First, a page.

Life Choice


New Member
I've got a problem, here, folks. I was wondering if any of you "old-timers" out there can help me.

I'm faced with a dilemma, and let me line it out for you guys.

I'm going into my Senior year next year, with a planned graduation of May 2004. I am in Aviation Administration, at Purdue University, with a focus in Air Traffic Control. I have asked for my name to be passed along to the FAA for consideration to be hired as a controller. However, that's not what I want to do. My ultimate goal, surprise... surprise, is to become an airline pilot.

The FAA is forecast to hire around 1,200 next year and that is one career path that I'm certain to get job in and keep.

My other option, which I'm seriously considering, is becoming a customer service agent with any airline and earn enough money to finish up my licenses/ratings at ATP and then try to find a job somewhere with my newly earned CFIs.

If this wasn't complicated enough there's a cavet in here. If I have my name passed on to the FAA and then they call me and I turn them down I have just turned down my one chance to become an Air Traffic Controller.

I can opt to have my not passed on to the FAA, but as a candidate for "preferred" hiring only lasts for 2 years after my graduation date. After two years have elapsed, I have to apply with all the regular folks and that's no guarantee that my resume will even get looked at.

Also, my parents are just about forcing me into the ATC track. If I do become an ATCer, I can pretty much kiss my goal of becoming airline pilot away. It's not really a job you can easly dump for new career objectives. Nor will it give me the time to earn my licenses and ratings.

So, to wrap up... although I have railed against becoming an ATCer, I do like the stability of the job and not having to write a resume... but I still want to become an airline pilot. Here, I turn to you guys for advice.

I'd like to hear all comments here.

Thank you!
I know a guy at my last airline that was ATC so it isn't impossible to get involved with the cockpit side of aviation if you become a controller.

You can become a CSA for an airline, but the two downsides are the fact that if you can even get hired as one, they don't pay very much which might affect your ability to finance your job goals.

I dunno, maybe if you send Kristie an email and if you're real nice, perhaps she'll hook you up with our uncle who was a supervisor at Miami Center before reaching mandatory retirement age. But no guarantees because he's a little on the quiet side.
if I was you I would work as a ATCer, on your days off work on your ratings or work 2-3 years as a ATC save up a lot of money see where the airline industry is and If you like what you see go down to ATP and start your training for your new career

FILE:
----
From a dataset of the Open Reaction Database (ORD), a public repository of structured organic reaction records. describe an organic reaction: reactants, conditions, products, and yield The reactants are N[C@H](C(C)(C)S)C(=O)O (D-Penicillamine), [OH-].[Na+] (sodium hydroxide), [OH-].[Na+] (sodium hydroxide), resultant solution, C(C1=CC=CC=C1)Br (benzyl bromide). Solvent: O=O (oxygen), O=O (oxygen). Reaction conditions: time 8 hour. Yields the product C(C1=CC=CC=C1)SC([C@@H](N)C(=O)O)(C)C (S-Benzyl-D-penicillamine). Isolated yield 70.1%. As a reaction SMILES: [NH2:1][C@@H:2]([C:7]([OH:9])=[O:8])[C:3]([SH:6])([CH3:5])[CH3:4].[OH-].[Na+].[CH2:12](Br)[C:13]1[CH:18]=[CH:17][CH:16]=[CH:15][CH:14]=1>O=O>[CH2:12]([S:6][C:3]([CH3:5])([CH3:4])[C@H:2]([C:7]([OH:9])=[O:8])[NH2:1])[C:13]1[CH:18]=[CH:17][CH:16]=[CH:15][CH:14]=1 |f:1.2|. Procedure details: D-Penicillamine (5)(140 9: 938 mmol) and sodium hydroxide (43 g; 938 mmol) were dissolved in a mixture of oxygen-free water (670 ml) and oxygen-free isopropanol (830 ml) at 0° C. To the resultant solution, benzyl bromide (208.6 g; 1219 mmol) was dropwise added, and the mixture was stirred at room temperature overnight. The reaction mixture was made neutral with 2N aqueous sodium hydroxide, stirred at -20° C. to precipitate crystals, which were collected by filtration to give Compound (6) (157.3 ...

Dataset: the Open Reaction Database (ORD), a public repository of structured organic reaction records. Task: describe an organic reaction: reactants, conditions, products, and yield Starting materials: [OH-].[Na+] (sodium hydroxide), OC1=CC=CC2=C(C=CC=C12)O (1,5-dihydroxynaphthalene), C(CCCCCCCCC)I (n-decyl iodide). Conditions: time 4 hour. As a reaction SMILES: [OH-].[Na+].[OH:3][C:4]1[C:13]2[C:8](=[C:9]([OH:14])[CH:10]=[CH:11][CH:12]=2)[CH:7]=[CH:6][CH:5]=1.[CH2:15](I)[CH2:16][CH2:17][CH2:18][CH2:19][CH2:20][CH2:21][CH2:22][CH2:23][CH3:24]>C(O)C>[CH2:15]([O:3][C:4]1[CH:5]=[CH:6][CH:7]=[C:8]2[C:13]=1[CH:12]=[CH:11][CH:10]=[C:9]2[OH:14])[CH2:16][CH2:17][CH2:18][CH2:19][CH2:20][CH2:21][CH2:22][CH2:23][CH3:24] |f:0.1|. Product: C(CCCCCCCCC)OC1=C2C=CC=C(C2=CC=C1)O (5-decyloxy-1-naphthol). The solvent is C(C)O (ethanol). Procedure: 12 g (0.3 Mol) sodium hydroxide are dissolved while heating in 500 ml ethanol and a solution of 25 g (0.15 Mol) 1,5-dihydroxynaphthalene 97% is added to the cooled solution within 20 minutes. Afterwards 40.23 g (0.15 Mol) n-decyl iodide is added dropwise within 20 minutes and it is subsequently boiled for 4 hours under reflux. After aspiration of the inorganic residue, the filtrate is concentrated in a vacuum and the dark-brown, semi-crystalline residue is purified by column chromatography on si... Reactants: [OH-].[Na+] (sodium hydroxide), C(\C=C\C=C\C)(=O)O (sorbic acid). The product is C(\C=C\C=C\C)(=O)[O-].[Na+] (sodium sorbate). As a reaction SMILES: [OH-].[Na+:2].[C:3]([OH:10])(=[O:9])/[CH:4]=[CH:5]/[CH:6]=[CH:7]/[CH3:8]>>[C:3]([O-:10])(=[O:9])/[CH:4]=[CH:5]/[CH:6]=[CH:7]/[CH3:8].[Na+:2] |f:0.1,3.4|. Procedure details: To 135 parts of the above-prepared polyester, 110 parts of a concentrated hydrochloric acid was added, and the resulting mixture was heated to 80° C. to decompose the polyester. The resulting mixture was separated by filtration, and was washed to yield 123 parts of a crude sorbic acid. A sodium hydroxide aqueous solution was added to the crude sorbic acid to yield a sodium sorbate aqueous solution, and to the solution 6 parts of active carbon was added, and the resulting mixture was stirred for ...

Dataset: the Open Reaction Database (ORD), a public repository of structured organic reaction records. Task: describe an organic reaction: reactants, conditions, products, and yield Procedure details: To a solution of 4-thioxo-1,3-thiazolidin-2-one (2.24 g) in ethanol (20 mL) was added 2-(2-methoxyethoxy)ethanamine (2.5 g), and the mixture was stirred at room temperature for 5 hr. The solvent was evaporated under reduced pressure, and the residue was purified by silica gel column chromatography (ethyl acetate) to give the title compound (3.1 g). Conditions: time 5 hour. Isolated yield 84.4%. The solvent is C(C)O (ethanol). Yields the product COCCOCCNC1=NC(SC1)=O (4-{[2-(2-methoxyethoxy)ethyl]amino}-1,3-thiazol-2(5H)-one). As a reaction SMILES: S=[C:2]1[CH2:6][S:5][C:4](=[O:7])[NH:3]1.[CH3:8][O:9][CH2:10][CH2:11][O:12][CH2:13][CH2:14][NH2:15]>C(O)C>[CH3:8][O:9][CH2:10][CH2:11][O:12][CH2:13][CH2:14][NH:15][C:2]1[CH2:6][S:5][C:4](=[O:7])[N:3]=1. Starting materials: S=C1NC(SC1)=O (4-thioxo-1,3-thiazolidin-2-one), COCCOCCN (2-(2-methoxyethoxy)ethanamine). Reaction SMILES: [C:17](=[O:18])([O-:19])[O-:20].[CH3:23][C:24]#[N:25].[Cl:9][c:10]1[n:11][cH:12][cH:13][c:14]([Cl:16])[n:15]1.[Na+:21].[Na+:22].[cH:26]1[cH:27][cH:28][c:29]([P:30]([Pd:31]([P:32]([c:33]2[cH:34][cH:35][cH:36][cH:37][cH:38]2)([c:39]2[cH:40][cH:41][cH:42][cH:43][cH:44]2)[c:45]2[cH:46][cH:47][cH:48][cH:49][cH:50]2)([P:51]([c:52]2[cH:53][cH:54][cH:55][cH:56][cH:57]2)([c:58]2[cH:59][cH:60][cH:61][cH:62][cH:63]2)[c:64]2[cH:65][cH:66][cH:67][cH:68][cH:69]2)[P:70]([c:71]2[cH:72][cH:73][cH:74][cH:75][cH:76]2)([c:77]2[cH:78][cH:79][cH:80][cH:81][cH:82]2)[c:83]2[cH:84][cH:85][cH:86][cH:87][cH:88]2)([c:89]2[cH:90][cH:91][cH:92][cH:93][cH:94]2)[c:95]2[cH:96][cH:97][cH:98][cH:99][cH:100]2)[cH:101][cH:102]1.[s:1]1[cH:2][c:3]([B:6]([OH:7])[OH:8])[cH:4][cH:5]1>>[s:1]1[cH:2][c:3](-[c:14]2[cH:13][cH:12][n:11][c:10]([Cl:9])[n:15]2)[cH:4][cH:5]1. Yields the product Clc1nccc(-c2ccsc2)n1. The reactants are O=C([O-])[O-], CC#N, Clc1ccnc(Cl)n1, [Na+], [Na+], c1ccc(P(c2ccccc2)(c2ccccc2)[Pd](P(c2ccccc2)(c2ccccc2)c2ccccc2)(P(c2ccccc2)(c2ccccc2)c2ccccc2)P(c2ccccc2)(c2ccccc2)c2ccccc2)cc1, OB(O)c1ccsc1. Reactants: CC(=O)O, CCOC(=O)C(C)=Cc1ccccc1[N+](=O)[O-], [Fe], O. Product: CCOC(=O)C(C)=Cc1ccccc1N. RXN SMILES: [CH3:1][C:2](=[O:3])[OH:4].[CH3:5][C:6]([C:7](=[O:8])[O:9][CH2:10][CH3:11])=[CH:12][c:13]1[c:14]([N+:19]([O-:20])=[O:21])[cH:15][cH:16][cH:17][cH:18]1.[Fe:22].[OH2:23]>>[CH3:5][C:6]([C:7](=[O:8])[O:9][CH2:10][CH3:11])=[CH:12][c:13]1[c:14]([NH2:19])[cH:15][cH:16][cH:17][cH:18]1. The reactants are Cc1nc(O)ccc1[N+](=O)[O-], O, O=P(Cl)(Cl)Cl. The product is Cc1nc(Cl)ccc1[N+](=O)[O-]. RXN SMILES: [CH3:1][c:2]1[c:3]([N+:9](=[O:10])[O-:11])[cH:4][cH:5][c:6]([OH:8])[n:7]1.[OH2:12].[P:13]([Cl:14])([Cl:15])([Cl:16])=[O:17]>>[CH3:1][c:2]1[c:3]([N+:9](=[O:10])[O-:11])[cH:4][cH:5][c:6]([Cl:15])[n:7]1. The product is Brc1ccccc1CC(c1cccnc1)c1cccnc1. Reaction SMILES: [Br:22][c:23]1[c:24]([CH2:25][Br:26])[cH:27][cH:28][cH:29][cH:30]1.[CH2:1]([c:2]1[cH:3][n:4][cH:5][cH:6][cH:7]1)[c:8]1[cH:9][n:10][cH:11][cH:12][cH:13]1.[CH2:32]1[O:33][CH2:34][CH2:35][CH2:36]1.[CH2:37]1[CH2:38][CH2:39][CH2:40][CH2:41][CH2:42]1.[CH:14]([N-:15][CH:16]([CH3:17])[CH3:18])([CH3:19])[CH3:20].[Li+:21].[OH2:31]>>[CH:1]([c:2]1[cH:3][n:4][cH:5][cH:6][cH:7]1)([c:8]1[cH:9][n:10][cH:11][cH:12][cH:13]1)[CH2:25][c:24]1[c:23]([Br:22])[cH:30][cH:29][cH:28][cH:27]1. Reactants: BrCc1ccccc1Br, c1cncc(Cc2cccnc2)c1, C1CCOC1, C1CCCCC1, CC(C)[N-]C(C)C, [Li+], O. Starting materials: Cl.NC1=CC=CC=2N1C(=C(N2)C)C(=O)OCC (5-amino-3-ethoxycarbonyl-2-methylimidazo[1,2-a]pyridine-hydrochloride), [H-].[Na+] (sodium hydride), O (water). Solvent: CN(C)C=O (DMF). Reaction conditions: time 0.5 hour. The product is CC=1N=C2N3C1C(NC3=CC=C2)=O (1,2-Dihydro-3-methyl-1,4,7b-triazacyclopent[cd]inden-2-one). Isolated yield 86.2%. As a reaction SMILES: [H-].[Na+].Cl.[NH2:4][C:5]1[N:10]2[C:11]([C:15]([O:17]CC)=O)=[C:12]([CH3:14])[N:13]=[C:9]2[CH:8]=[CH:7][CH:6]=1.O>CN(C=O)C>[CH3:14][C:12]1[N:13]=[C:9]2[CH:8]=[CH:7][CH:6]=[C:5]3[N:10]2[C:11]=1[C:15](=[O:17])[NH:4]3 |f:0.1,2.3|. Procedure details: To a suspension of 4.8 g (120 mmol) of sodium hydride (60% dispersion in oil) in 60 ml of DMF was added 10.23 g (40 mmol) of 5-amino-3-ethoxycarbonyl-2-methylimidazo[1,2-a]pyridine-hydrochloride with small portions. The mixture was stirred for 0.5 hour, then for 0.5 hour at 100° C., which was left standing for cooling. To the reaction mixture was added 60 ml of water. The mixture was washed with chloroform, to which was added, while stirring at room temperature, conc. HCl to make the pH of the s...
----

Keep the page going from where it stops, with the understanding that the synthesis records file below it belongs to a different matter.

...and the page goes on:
Plus, I'd think massive opportunities for networking with the corporate guys because you're speaking directly with them.
I am not an "old timer" but I'll offer my advice. I just graduated last week with a degree in Aviation Admin. If I were you I would go the ATC route. That gives you a more secure income during the next few years while the airlines work out their problems. Also, I had worked as a customer service agent for an express airline for the last year and a half - then they decided to close down our station. I am just saying that the airline industry is shakey right now and the ATC route sounds a little safer at this time. Not to mention, the pay for a CSA is horrible. Granted I worked for an express carrier but I have heard that many of the mainline CSA's don't make anything to get excited about. You could do your flight training part 61 at a local FBO on your free time while you were a controller. Just think how easy it would be to get permission for practice approaches if you knew the controllers
Anyways, good luck in your decisions.

Happy Flying!
Plus, I'd think massive opportunities for networking with the corporate guys because you're speaking directly with them.

[/ QUOTE ]

How so? I'd only be issuing them commands and so forth -- no real conversation.
Flying up in the midwest, talking to Minneapolis Center, I've eavesdropped on many controller-pilot conversations over a quiet sector.
I know a controller, he seems to know everyone that flies in and out of MOT. I am sure if guys are just sitting around waiting for clients, they go up to the tower to BS if it isn't too busy.
Here's a copy of a portion of an email my ATC professor sent to all students in his class: